English/Irish vocalist and rapper, Maverick Sabre, speaks to Evan O’Quigley about working with a major label, accents, and the Irish hip-hop scene.
Maverick Sabre isn’t the most traditional hip hop artist. Maverick, born Michael Stafford, in Hackney, London, moved to New Ross, County Wexford during his childhood. Maverick’s debut album Lonely Are the Brave is yet to be released, but the singer-rapper has been gathering a fan following and receiving critical acclaim for the past two years. In December 2011, Sabre featured on Professor Green’s single ‘Jungle’, which reached number thirty-one in the UK Singles Charts. Since then Maverick has released two singles of his own, ‘Let Me Go’ and ‘I Need’ which have both reached the Top 20 in the UK.
The multi-talented Maverick combines soul-singing, occasional rapping, and playing guitar on the album, as well as both using backing tracks and recording with a band, as he recently did during an appearance on Later… with Jools Holland. In order to achieve his unique sound on his latest record, Sabre used a blend of many different genres. “I blend, and I mix in every instrument I’ve ever heard really. There’s a mix of hip-hop, soul, folk, all mixed into one bundle. I’m hoping that’s what people like about it,” he tells Otwo. Maverick gets his varied musical tastes from a variety of influences, including his father, who brought the twenty-one year old artist up on traditional Irish music, folk, as well as American rock and roll and soul music.
Although Maverick has signed to Mercury Records, a major label, he does not feel it has impeded his creative ability in any way. “There’s a lot more opinions to deal with; I mean
I’ve got to listen to forty other opinions, but the only pressure I put up with is the pressure I put on myself. I don’t really allow anyone else’s opinion to put too much pressure on me.” Maverick explains that a condition of his deal with the label was maintaining “one-hundred per cent artistic choice,” which allows him to make the final decision on anything musically.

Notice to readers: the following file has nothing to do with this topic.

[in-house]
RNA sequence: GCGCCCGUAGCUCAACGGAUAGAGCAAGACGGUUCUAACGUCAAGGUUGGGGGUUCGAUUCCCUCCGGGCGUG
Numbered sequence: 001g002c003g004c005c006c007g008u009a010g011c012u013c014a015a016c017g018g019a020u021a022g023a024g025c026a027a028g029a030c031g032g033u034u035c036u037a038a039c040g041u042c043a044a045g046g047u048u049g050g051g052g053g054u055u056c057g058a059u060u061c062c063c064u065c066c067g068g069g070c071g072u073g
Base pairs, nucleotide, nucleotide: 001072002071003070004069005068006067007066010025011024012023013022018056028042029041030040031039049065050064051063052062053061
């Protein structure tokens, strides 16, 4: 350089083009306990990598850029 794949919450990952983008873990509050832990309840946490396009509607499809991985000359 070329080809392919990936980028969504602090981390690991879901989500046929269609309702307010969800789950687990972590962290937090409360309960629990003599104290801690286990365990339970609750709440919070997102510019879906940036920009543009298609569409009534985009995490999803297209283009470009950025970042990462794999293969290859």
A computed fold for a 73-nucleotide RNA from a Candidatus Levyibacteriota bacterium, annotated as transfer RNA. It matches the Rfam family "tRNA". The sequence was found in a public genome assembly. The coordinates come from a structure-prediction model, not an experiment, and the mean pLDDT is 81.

Sabre first released The Lost Words, a four-track EP with the label last year. Since moving to the mainstream, Maverick has felt there is a difference in audience reaction in general. “In the underground people judge more on music. In the mainstream they judge on a lot of other things. It is different, but I want to push the music to a wider variety of people.”
Before returning to London, his place of birth, Sabre often collaborated with Irish hip-hop artists in his hometown. So what is Irish hip-hop exactly, and how is it distinct from the more widely known American and British rap scenes? Maverick believes the differences are not huge saying that, “It’s only different in size. The gigs are the same, the entertainment quality is the same, it’s just the size of the scene. It’s a smaller scene in Ireland, and it’s not massively recognised by the mainstream yet.”
Maverick believes it is important for the young Irish rap artists to use their natural accent and speaking voice when performing. The artist explained why he always uses his natural half Wexford, half London accent. “It’s obviously quite hard for young people when their getting into it, it’s hard for them to get into the accent at the start. I was doing the American thing, then trying to sound like Dizzee Rascal for a while, and I think it’s hard to get the confidence because it’s not supported by the mainstream. But at the end of the day it needs to be real, because that’s what hip-hop is about; being real to your own emotions, and your own struggles. You need to represent yourself and your community fully, and you need to push that through with your own natural accent.”
As well as different accents, Maverick has also noticed a considerable difference in audience reaction between Ireland and the UK. “Irish crowds are different, because everyone plays in London, so it’s not as special when acts come into town,” he remarks. “But when you go to Ireland, where you have less [hip-hop artists] coming, people appreciate it more.”
Maverick’s main philosophy is that he believes artists should always be true to themselves. One word of advice that Maverick has for younger artists is not to be afraid to speak out on issues they feel are important. “I can’t speak for other artists but I think it’s important for me. I think it’s important for artists to have an opinion and voice that opinion, and for it to reflect somewhat in their music, because they’re the young generation and they need to be spoken for. Music is one of my biggest influences; music reflects what society goes through. I feel that, for artists who are in the industry now, for them not to speak about it is a bit disappointing to be honest. But I can’t speak for anyone else, that’s just me.”
Maverick Sabre plays The Academy on February 29th. Tickets priced at €19.90. His debut album, Lonely are the Brave, is out February 6th